Yet for Alexievich, there is nothing provincial about suffering. In March, after she had fielded questions from the audience (and reclaimed her coat), she told me, “No book about Soviet sacrifice was as strong as the women’s stories I heard as a child.” Her journal entries show her intent on continuing to avoid the prolific patriotic canon she had always skirted—“men writing about men … Everything we know about war we know with ‘a man’s voice.’ ” Still, she was “a bookish person, both frightened and attracted by reality,” and it was a book, by men, that inspired her mission, or perhaps more accurately, her method. The two are inseparable. In I Am From a Burning Village, an account of the Nazis’ path of destruction through Belarus, written by the Belarusian Ales Adamovich, along with his compatriots Yanka Bryl and Vladimir Kolesnik, she found a “novel … composed from the voices of life itself, from what I had heard in childhood, from what can be heard now in the street, at home, in a café, on a bus.”
Her enterprise, Alexievich has emphasized, shouldn’t be confused with journalism, or considered a fictional hybrid of some sort. When she attempted to rework her material as fiction, the stories came out flat. Winnowed from hours of conversation, the accounts belong to an evolving form of literary nonfiction that allows her to showcase figures quite different from developed characters. Her pages, as Alexievich put it to me, present witnesses whose testimony conveys the truth that “war is a curse on everyone,” even as their stories also affirm that, in the words of one section heading, “a human being is greater than war.”
Women eagerly seized the chance to talk to her. “There were quite a few girl tankmen of medium size tanks,” a former first lieutenant explained, “but I was the only one who worked on a heavy tank. I sometimes think it would be good if some writer wrote about my life. I do not know how to do it myself.” A telephone operator got in touch by letter to say, “I have no big declarations, only medals. I don’t know whether you would be interested in my life, but I would like to tell it to somebody.”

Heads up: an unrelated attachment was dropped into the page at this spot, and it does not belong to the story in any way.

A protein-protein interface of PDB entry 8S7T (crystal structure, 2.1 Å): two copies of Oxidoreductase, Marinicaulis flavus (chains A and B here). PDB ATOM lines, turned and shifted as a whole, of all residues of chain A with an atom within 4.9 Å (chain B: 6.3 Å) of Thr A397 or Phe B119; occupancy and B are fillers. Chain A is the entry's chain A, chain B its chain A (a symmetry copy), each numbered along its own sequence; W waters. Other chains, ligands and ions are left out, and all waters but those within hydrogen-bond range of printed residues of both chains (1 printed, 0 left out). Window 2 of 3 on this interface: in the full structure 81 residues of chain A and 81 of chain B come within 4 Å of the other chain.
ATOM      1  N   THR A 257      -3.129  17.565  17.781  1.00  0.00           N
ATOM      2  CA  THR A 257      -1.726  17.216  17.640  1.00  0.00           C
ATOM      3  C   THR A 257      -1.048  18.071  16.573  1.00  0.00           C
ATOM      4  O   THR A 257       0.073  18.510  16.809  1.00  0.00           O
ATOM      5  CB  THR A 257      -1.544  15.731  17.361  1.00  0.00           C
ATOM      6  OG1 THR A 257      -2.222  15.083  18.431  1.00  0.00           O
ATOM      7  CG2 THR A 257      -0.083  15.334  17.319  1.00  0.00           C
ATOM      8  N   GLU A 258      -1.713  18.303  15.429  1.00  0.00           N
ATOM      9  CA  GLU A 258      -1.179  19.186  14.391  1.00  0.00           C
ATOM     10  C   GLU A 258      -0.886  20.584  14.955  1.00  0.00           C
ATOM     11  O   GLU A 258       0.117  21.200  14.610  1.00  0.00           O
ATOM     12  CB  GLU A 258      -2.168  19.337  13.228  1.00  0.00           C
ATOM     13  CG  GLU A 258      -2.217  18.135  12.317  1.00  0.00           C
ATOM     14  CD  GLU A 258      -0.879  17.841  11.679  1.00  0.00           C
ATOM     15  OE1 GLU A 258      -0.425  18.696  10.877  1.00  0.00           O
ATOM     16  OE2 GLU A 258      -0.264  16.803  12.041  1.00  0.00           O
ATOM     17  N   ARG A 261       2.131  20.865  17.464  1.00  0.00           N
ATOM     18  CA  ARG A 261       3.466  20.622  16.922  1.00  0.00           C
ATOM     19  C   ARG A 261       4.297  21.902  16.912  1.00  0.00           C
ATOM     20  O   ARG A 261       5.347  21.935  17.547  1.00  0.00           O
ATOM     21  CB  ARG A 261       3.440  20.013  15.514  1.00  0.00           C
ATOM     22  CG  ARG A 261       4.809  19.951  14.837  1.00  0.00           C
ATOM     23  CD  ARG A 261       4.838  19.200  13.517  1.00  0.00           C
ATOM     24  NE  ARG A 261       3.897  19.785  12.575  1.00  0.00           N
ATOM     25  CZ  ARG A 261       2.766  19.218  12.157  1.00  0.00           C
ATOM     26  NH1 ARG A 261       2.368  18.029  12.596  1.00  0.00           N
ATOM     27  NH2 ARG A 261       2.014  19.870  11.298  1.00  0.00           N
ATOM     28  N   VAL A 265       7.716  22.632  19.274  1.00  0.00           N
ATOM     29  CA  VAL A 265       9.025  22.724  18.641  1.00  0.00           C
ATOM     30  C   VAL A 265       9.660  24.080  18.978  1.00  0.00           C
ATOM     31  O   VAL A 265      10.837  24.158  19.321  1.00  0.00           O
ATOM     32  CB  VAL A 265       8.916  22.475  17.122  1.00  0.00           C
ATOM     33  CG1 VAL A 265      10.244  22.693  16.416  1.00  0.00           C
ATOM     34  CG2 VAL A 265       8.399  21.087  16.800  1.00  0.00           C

Yet telling—and having told—was a struggle for women warriors who, back home after heroic service, found themselves viewed as “frontline girls” defiled by grim years among men. While male former comrades were celebrated for their battle scars, the women were supposed to bake and sew, and forget harrowing things. A former sniper covered her face with her hands and said to Alexievich, “Do you really want to know that? I ask you like a daughter.” And then the woman proceeded, pulled onward by an attentive listener: “I need your eyes in order to tell about it.” Alexievich heard things that had never before been aired. “The baby cried,” recounted another woman, remembering a radio operator in her unit who was forced to silence her hungry newborn as they hid from the Germans. “If the dogs heard it, we’d all be killed … She lowers the swaddled baby into the water and holds it there for a long time … The baby doesn’t cry anymore … And we can’t raise our eyes. Neither to the mother nor to each other.” A sergeant major, on receiving the transcript of her interview, decided that Alexievich’s ears had heard too much as she spoke “from the heart.” “What is he going to think of me after this?” she asked, thinking of her son, who considered her “a deity.” She crossed out most of her own vivid words about being a small, untrained girl boldly serving as a medical assistant to a tank battalion, sending back official clippings instead.
“Two truths,” Alexievich came to see, “live in the same human being: one’s own truth driven underground, and the common one, filled with the spirit of the time. The smell of the newspapers. The first was rarely able to resist the massive onslaught of the second.” Indeed, while glasnost had made public a lot of information about the tragic Soviet past, not all readers in the U.S.S.R., women or men, were ready for the revelations of unheroic humanity in pages that transcribed memories of everyday concerns (periods, hairstyles) alongside wartime horrors: